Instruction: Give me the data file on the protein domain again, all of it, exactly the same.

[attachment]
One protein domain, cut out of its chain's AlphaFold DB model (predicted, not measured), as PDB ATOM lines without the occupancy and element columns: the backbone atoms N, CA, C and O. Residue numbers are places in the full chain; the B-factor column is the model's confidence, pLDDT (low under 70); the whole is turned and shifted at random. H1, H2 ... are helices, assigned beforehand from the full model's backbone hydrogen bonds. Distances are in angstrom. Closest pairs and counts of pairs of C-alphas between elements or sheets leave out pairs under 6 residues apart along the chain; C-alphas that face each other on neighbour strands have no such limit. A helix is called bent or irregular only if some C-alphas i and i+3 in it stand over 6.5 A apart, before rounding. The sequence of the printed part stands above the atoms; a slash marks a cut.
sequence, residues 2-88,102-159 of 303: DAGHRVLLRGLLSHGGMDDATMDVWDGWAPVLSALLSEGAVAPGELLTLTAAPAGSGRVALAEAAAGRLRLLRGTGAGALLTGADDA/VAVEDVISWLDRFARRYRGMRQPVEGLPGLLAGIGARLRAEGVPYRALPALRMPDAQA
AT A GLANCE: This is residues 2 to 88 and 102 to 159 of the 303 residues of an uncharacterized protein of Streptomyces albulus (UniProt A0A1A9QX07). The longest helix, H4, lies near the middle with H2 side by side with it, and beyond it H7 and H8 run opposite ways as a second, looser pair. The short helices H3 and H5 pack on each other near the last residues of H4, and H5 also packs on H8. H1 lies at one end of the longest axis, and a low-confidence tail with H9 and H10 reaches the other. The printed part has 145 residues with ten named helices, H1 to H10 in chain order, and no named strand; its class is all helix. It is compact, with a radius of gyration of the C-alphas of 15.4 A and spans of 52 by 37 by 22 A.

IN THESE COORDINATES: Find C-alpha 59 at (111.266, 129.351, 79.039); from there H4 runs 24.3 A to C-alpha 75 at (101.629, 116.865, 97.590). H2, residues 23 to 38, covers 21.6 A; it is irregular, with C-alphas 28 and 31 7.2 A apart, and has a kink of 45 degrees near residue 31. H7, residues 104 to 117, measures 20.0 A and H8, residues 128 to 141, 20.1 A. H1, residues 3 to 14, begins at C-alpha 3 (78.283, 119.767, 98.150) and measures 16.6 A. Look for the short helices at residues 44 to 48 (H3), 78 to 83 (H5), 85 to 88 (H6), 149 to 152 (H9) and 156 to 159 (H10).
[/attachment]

One protein domain, cut out of its chain's AlphaFold DB model (predicted, not measured), as PDB ATOM lines without the occupancy and element columns: the backbone atoms N, CA, C and O. Residue numbers are places in the full chain; the B-factor column is the model's confidence, pLDDT (low under 70); the whole is turned and shifted at random. H1, H2 ... are helices, assigned beforehand from the full model's backbone hydrogen bonds. Distances are in angstrom. Closest pairs and counts of pairs of C-alphas between elements or sheets leave out pairs under 6 residues apart along the chain; C-alphas that face each other on neighbour strands have no such limit. A helix is called bent or irregular only if some C-alphas i and i+3 in it stand over 6.5 A apart, before rounding. The sequence of the printed part stands above the atoms; a slash marks a cut.
sequence, residues 2-88,102-159 of 303: DAGHRVLLRGLLSHGGMDDATMDVWDGWAPVLSALLSEGAVAPGELLTLTAAPAGSGRVALAEAAAGRLRLLRGTGAGALLTGADDA/VAVEDVISWLDRFARRYRGMRQPVEGLPGLLAGIGARLRAEGVPYRALPALRMPDAQA
AT A GLANCE: This is residues 2 to 88 and 102 to 159 of the 303 residues of an uncharacterized protein of Streptomyces albulus (UniProt A0A1A9QX07). The longest helix, H4, lies near the middle with H2 side by side with it, and beyond it H7 and H8 run opposite ways as a second, looser pair. The short helices H3 and H5 pack on each other near the last residues of H4, and H5 also packs on H8. H1 lies at one end of the longest axis, and a low-confidence tail with H9 and H10 reaches the other. The printed part has 145 residues with ten named helices, H1 to H10 in chain order, and no named strand; its class is all helix. It is compact, with a radius of gyration of the C-alphas of 15.4 A and spans of 52 by 37 by 22 A.

IN THESE COORDINATES: Find C-alpha 59 at (111.266, 129.351, 79.039); from there H4 runs 24.3 A to C-alpha 75 at (101.629, 116.865, 97.590). H2, residues 23 to 38, covers 21.6 A; it is irregular, with C-alphas 28 and 31 7.2 A apart, and has a kink of 45 degrees near residue 31. H7, residues 104 to 117, measures 20.0 A and H8, residues 128 to 141, 20.1 A. H1, residues 3 to 14, begins at C-alpha 3 (78.283, 119.767, 98.150) and measures 16.6 A. Look for the short helices at residues 44 to 48 (H3), 78 to 83 (H5), 85 to 88 (H6), 149 to 152 (H9) and 156 to 159 (H10).